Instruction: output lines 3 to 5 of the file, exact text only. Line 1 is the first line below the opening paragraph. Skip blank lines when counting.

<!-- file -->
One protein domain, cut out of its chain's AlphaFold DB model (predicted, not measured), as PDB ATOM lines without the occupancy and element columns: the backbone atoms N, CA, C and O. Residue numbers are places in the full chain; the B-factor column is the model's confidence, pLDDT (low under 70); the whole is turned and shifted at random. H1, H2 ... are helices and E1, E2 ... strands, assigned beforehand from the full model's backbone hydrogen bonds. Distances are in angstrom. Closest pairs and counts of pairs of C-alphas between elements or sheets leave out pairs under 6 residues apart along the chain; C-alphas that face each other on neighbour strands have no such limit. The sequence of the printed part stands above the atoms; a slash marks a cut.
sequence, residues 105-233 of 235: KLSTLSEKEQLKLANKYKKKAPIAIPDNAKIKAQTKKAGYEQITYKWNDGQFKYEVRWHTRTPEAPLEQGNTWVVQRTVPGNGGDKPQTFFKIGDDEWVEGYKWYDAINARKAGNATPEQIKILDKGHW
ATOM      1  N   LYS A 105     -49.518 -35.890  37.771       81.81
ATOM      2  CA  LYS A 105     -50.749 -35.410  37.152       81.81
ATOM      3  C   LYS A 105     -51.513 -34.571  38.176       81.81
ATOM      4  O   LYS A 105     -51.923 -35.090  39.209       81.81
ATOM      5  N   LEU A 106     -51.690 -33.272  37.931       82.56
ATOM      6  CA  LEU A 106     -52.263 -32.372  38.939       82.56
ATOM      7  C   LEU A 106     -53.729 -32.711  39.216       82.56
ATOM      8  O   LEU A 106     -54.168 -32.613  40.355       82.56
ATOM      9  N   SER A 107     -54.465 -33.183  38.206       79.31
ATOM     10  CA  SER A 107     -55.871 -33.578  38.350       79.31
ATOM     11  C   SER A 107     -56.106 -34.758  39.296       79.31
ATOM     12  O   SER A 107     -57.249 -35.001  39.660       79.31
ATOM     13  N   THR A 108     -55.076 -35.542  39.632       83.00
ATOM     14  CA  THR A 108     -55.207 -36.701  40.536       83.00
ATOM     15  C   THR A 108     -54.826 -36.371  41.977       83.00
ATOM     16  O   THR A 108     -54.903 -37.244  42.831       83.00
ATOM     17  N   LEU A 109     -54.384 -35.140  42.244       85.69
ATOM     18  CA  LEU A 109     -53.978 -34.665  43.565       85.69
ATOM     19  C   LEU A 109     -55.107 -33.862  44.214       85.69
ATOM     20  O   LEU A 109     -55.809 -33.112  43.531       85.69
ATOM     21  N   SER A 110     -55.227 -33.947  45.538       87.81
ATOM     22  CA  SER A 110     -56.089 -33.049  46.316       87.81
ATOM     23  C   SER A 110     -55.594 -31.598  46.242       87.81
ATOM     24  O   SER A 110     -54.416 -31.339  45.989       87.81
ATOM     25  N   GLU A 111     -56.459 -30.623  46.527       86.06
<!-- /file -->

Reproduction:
ATOM      2  CA  LYS A 105     -50.749 -35.410  37.152       81.81
ATOM      3  C   LYS A 105     -51.513 -34.571  38.176       81.81
ATOM      4  O   LYS A 105     -51.923 -35.090  39.209       81.81